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06-24-2010, 12:54 PM   #31
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QuoteOriginally posted by hinman Quote
Yes, sensor dust a painful problem. I bought the cleaning kit from micro-tools

but I have to check with micro-tools if that can be used on K-x sensor.

Thanks,
Hin
Thanks. I'll look into it.

I still love my primes!

06-24-2010, 03:54 PM   #32
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QuoteOriginally posted by GeneV Quote
Marc, it's nice that it works out that way for you, but there is nothing exaggerated about my report of this problem. It went from one spot at the beginning of the trip to a whole menagerie in the skies by the end, and it did not respond to air from my rocket blower, or even to a sensor pen.

It is also inaccurate to call it dust, because dust does usually blow away. I usually don't find dust all that big a problem when I'm shooting close to home, but travel seems to bring in more lens changes in less than ideal conditions. There are all sorts of other airborne matter with a sticky or greasy component. This trip's bounty took all three liquid treatments from Visible Dust plus a final blowing to remove.
I can attest to Gene's experience. It is NOT an exaggeration experience. The rocket blower is 95+ % effective in most cases for me. But with moisture, difference in humidity perhaps, not all dust are the same in the failed case with the blower. I convinced one of my buddy NOT to buy a wet kit but to first get a rocket blower. He went on a Europe trip with wetness involved. We used three different blowers and had absolutely no success in removing any of the 5+ sticky spots on his Canon for over an hour of trial. It was only the wet kit similar to the one that I mentioned above that help clean it up cleanly in multiple applications.

Thanks,
Hin
06-24-2010, 10:49 PM   #33
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QuoteOriginally posted by GeneV Quote
Marc, it's nice that it works out that way for you, but there is nothing exaggerated about my report of this problem. It went from one spot at the beginning of the trip to a whole menagerie in the skies by the end, and it did not respond to air from my rocket blower, or even to a sensor pen.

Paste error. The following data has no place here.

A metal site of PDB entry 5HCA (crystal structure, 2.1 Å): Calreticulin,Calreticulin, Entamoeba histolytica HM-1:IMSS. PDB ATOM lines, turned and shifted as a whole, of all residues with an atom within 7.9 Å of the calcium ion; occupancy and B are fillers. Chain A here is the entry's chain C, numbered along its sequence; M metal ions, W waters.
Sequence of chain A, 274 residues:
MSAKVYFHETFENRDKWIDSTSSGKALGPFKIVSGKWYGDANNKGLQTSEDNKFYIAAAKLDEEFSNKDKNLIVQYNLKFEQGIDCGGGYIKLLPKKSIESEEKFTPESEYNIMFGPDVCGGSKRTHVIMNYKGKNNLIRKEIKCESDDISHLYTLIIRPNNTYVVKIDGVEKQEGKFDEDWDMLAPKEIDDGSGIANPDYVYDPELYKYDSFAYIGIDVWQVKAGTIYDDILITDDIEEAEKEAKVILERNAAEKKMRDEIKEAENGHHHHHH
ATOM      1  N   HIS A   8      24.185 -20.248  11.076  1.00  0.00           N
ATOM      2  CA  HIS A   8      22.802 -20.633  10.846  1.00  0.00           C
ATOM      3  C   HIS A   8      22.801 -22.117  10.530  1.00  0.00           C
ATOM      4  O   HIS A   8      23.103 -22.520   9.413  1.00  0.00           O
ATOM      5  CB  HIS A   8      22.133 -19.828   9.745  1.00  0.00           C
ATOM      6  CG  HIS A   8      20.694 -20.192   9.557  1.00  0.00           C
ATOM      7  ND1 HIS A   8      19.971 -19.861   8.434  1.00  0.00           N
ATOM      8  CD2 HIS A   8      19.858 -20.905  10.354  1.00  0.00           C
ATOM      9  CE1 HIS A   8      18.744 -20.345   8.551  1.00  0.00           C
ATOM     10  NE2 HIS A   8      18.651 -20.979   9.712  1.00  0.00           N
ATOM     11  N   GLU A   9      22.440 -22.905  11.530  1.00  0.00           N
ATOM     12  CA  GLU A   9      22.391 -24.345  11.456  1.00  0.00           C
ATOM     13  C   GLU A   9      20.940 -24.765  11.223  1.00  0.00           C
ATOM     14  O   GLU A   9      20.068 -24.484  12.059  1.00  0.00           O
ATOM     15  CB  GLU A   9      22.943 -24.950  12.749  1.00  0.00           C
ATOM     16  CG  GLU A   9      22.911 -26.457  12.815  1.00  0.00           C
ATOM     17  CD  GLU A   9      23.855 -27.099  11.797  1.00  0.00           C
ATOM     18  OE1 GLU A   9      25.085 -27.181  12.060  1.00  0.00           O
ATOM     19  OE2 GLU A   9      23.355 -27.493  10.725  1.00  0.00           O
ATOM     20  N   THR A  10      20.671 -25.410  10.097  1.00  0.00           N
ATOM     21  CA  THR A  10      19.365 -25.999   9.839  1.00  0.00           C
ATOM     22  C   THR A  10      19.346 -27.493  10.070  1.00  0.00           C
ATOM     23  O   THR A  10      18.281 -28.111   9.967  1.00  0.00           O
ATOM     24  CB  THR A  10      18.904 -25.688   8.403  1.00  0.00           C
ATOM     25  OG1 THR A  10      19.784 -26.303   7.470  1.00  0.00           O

OK, but that sounds like an isolated incident. Surely your camera doesn't develop such a menagerie of blower-resistant dust every week? That is, I'm not saying that it doesn't happen - I am saying that it doesn't happen *often*.
06-25-2010, 01:53 AM   #34
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QuoteOriginally posted by Marc Sabatella Quote
OK, but that sounds like an isolated incident. Surely your camera doesn't develop such a menagerie of blower-resistant dust every week? That is, I'm not saying that it doesn't happen - I am saying that it doesn't happen *often*.
It may not happen very often in the area you live, but it may happen quite often in other areas of the world. It also matters what and how you usually shoot, because the same dust may not be visible on portraits while absolutely ruin macro shots.

06-25-2010, 05:42 AM   #35
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sensor cleaning --overview website

With the preface that I'm a brand-new DSLR user: it appears to me that intractable sensor specks are not common, but not rare either. A search of the forums will show others have experienced what GeneV described. I read several forum suggestions about cleaning, but as a newbie I wanted to have a more comprehensive discussion. The following website has a good overview of the DSLR sensor cleaning issue --at least from my novice perspective.

http://www.cleaningdigitalcameras.com/index.html

One detail question: the Pentax K10D is said to have a tin oxide sensor (as does the Sony Alpha series and the Canon XTi/400D and 5), which calls for a more specialized liquid cleaner (e.g. Eclipse 2 rather than original Eclipse). Does anyone know if the sensor in the K-X is tin oxide?
06-25-2010, 07:28 AM   #36
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QuoteOriginally posted by pixelated Quote
With the preface that I'm a brand-new DSLR user: it appears to me that intractable sensor specks are not common, but not rare either. A search of the forums will show others have experienced what GeneV described. I read several forum suggestions about cleaning, but as a newbie I wanted to have a more comprehensive discussion. The following website has a good overview of the DSLR sensor cleaning issue --at least from my novice perspective.

Introduction - Cleaning Digital Cameras - D-SLR Sensor Cleaning.

One detail question: the Pentax K10D is said to have a tin oxide sensor (as does the Sony Alpha series and the Canon XTi/400D and 5), which calls for a more specialized liquid cleaner (e.g. Eclipse 2 rather than original Eclipse). Does anyone know if the sensor in the K-X is tin oxide?